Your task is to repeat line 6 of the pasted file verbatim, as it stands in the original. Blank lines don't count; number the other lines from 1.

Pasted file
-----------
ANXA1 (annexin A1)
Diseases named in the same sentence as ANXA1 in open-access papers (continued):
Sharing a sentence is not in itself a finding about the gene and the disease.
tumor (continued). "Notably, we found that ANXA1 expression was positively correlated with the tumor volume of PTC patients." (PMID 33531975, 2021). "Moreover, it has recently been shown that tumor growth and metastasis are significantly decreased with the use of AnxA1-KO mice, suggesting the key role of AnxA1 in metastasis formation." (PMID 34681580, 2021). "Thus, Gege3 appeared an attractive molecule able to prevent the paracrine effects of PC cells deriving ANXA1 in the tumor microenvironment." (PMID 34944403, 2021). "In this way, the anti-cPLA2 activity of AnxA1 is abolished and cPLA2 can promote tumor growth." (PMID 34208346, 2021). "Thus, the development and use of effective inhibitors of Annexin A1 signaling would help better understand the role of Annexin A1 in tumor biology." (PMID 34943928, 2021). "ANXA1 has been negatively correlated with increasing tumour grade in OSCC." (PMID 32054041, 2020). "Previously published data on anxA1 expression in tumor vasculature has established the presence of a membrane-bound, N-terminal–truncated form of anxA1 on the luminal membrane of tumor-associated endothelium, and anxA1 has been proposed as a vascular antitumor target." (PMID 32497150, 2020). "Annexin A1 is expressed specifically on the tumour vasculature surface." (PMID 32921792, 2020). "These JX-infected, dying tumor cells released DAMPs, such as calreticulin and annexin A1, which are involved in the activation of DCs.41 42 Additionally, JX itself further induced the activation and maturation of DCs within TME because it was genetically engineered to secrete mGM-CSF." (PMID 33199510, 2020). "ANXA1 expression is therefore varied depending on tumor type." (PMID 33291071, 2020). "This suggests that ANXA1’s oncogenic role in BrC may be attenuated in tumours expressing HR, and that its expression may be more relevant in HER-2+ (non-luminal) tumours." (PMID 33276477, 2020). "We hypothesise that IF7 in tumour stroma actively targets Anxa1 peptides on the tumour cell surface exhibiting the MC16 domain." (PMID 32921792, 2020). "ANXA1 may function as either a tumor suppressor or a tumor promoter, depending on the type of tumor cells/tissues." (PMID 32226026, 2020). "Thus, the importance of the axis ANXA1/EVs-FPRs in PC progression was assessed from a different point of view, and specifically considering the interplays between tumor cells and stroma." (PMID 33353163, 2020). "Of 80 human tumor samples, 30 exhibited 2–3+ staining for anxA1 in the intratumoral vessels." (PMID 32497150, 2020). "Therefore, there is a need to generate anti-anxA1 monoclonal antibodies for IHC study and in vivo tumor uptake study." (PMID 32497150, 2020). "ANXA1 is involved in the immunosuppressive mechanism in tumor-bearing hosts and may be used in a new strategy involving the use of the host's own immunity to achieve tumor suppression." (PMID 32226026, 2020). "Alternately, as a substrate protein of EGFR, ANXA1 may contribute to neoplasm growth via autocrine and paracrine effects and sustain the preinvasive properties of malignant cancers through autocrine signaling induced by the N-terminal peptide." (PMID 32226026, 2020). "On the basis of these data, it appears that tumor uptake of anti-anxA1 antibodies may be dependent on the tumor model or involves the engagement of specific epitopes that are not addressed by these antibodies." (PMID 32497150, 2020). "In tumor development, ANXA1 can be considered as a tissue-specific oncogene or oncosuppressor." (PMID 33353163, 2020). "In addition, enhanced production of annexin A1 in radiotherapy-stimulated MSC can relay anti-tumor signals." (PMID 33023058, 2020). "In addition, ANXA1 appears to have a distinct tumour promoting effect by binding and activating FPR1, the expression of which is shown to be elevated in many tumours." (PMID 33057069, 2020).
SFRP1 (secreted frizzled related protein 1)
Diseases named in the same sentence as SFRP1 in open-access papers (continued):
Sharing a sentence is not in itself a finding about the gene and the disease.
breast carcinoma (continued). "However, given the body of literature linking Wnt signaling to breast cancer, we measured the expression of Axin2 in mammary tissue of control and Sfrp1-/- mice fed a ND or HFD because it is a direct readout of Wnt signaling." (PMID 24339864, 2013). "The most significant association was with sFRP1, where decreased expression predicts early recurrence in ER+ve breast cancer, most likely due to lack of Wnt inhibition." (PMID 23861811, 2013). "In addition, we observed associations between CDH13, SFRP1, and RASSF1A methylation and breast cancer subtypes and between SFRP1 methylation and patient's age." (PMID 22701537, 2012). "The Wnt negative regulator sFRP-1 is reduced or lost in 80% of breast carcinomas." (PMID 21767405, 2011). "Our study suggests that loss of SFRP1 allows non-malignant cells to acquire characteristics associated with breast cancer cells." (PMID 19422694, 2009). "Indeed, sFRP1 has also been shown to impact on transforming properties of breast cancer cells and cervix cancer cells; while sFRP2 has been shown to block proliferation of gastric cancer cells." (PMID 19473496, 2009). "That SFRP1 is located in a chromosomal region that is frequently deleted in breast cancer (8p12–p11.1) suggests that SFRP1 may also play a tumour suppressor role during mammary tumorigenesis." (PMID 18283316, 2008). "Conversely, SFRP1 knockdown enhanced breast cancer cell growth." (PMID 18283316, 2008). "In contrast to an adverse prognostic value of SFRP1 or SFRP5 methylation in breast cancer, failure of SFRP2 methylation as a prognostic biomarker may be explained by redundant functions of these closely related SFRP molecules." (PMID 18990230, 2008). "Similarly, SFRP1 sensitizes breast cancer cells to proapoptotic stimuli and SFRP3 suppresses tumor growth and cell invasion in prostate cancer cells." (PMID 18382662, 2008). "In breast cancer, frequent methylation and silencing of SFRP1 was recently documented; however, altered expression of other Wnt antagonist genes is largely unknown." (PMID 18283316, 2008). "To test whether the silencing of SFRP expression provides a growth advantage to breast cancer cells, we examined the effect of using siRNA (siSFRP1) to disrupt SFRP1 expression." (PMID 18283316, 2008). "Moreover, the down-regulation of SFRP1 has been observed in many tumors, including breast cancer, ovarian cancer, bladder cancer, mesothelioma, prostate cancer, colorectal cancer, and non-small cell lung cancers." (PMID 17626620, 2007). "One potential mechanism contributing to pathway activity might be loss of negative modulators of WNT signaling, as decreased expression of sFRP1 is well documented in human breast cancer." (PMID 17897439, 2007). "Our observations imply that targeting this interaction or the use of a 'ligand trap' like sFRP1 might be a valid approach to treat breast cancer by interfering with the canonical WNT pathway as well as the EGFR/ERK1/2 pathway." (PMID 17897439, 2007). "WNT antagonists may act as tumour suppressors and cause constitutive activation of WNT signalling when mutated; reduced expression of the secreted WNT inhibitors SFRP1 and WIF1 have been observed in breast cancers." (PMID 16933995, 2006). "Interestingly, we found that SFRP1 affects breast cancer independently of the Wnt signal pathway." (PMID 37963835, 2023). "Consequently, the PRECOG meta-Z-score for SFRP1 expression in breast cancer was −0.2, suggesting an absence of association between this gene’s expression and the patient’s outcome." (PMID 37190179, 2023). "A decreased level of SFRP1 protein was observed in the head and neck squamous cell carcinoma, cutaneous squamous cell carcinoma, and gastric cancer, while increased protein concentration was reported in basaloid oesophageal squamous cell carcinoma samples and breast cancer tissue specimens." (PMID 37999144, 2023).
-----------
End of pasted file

Diseases named in the same sentence as SFRP1 in open-access papers (continued):